Meantime (film)

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Meantime
Meantimemikeleigh.jpg
Directed by Mike Leigh
Produced by Graham Benson
Written by Mike Leigh
Starring Tim Roth
Phil Daniels
Gary Oldman
Cinematography Roger Pratt
Edited by Lesley Walker
Release date
  • 1983 (1983)
Running time
112 minutes
Country United Kingdom
Language English

Meantime is a 1983 comedy drama T.V film directed by Mike Leigh, produced by Central Television for Channel 4. It was shown in 1983 at the London Film Festival and on Channel 4 and at the 1984 Berlin International Film Festival. According to the critic Michael Coveney: "The sapping, debilitating and demeaning state of unemployment, the futile sense of waste, has not been more poignantly, or poetically, expressed in any other film of the period."[1]

Plot[edit]

The film unfolds in brief episodes, detailing the travails of the working-class Pollock family, who live in a shabby flat in a tower block in London's East End. They are struggling to stay afloat during the recession under Prime Minister Margaret Thatcher's premiership. Only the nagging, put-upon mother Mavis (Pam Ferris) is working; the bitter, feckless father Frank (Jeff Robert) and the couple's two sons Colin (Tim Roth), an extremely shy young man, and Mark (Phil Daniels), his outspoken, headstrong older brother, are on the dole. Their aimless, querulous existence is contrasted with Mavis's sister Barbara (Marion Bailey) and her husband John (Alfred Molina), whose financial and social loftiness in suburban Chigwell serves as a comfortable facade for their lacklustre marriage.

The boys spend their time at home, on the street, at friends' flats, in the unemployment office, and at the local pub. Mark is continually scrounging for cash and cadging drinks from his friends, among them Coxy (Gary Oldman in his screen debut), a crude, impulsive skinhead. Colin has a crush on a sweet-natured girl named Hayley (Tilly Vosburgh), but he can't bring himself to act upon it. Mark mocks his father, teases Colin by calling him "Kermit" and "Muppet," and makes insinuations about Barbara's troubled relationship with her husband. Barbara offers Colin a job helping her redecorate her home, but when Mark shows up, Colin withdraws, refuses to do any work, and finally leaves. When he returns home, he's had his head shaved. There is no resolution to the film, simply a succession of days that present commonplace problems, amusements, conversations, and arguments.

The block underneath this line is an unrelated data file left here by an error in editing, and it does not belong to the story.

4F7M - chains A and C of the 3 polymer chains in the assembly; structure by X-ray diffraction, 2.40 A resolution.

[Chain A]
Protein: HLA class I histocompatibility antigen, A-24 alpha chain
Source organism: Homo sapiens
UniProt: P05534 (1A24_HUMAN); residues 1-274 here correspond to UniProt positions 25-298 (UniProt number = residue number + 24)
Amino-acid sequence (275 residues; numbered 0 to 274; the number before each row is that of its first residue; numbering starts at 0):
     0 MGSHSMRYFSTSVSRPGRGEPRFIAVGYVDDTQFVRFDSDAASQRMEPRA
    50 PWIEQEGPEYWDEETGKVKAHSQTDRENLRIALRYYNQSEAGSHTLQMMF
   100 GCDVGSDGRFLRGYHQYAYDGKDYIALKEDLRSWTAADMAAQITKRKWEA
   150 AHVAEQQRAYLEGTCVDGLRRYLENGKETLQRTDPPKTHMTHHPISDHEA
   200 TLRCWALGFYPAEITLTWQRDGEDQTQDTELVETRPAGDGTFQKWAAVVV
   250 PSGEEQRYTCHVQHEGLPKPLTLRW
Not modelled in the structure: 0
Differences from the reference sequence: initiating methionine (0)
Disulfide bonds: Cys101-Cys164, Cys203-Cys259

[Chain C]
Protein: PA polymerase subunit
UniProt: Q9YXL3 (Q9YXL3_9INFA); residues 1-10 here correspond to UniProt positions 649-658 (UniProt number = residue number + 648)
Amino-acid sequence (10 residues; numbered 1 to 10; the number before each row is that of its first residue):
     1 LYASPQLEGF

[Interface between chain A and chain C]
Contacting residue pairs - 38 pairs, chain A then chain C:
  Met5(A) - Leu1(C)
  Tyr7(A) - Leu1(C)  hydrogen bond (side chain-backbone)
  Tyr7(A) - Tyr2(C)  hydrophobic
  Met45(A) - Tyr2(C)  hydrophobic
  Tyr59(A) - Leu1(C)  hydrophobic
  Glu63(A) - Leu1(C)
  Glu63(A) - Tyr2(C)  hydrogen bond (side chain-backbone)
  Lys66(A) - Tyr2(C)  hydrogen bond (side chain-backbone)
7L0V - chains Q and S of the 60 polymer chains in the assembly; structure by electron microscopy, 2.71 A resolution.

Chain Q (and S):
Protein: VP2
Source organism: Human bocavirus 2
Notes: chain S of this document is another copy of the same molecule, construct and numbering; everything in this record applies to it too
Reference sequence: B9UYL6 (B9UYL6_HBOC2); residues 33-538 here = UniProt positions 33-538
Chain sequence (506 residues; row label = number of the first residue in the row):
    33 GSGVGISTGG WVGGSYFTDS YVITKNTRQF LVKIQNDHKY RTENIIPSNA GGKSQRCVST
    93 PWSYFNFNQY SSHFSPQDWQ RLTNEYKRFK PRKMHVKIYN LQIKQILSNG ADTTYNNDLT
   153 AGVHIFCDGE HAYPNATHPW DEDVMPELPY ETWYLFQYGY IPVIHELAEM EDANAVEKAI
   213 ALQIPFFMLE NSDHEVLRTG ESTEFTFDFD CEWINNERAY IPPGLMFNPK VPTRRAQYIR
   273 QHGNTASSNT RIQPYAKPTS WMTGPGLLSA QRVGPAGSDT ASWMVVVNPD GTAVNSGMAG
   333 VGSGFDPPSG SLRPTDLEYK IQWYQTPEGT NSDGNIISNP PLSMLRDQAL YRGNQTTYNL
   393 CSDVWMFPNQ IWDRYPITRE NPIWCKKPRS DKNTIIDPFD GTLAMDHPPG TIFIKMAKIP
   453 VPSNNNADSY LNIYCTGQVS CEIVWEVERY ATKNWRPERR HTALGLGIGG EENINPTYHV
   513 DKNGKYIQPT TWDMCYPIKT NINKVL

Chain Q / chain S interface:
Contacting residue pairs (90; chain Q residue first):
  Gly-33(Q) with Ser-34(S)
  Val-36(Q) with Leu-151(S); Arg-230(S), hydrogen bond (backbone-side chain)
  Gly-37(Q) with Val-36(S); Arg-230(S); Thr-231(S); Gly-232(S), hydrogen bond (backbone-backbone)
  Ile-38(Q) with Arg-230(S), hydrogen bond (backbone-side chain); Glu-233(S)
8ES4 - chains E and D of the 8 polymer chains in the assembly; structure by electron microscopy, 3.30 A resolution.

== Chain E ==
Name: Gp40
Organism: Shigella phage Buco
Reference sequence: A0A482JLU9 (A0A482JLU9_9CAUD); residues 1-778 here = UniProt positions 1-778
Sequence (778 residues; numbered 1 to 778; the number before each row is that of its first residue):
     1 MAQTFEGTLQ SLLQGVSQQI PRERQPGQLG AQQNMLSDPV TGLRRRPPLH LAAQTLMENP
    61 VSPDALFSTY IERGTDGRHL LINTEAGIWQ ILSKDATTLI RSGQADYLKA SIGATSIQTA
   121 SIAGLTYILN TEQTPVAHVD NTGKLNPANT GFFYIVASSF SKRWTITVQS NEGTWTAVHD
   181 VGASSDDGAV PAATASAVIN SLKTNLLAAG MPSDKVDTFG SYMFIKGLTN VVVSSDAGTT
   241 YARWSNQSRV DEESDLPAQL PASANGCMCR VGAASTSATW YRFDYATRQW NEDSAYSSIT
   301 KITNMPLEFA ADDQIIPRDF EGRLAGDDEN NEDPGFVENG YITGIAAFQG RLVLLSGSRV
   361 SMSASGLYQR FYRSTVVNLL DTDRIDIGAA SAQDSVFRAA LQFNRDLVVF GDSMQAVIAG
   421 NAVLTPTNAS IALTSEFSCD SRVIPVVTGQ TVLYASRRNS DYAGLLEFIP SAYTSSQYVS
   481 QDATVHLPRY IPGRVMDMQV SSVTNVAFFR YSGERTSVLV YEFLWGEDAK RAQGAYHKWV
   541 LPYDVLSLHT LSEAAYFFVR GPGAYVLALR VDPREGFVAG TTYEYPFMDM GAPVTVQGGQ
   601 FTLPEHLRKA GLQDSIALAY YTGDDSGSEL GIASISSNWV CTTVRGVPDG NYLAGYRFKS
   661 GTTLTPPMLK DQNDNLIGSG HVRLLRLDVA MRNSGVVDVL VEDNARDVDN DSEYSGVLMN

Cast[edit]

Filming locations[edit]

Notes[edit]

One day at the rehearsal space, a factory in Homerton, Roth and Oldman were throwing a milk bottle around. Suddenly Roth threw it up and it hit a fluorescent lighting strip. Leigh saw "...Gary's shaven head erupt into a thousand red blotches; in the film you can see the stitch marks." He rushed Oldman to hospital. "As I drove him there, all done up in his skinhead stuff, covered in blood, Gary said to me, "For fuck's sake, tell 'em I'm an actor!" He could easily have lost his eyesight in the accident, and I do not know to this day what I would have done if that had happened."[2]

References[edit]

  1. ^ Michael Coveney, The World according to Mike Leigh, p.174
  2. ^ Coveney, p.176

External links[edit]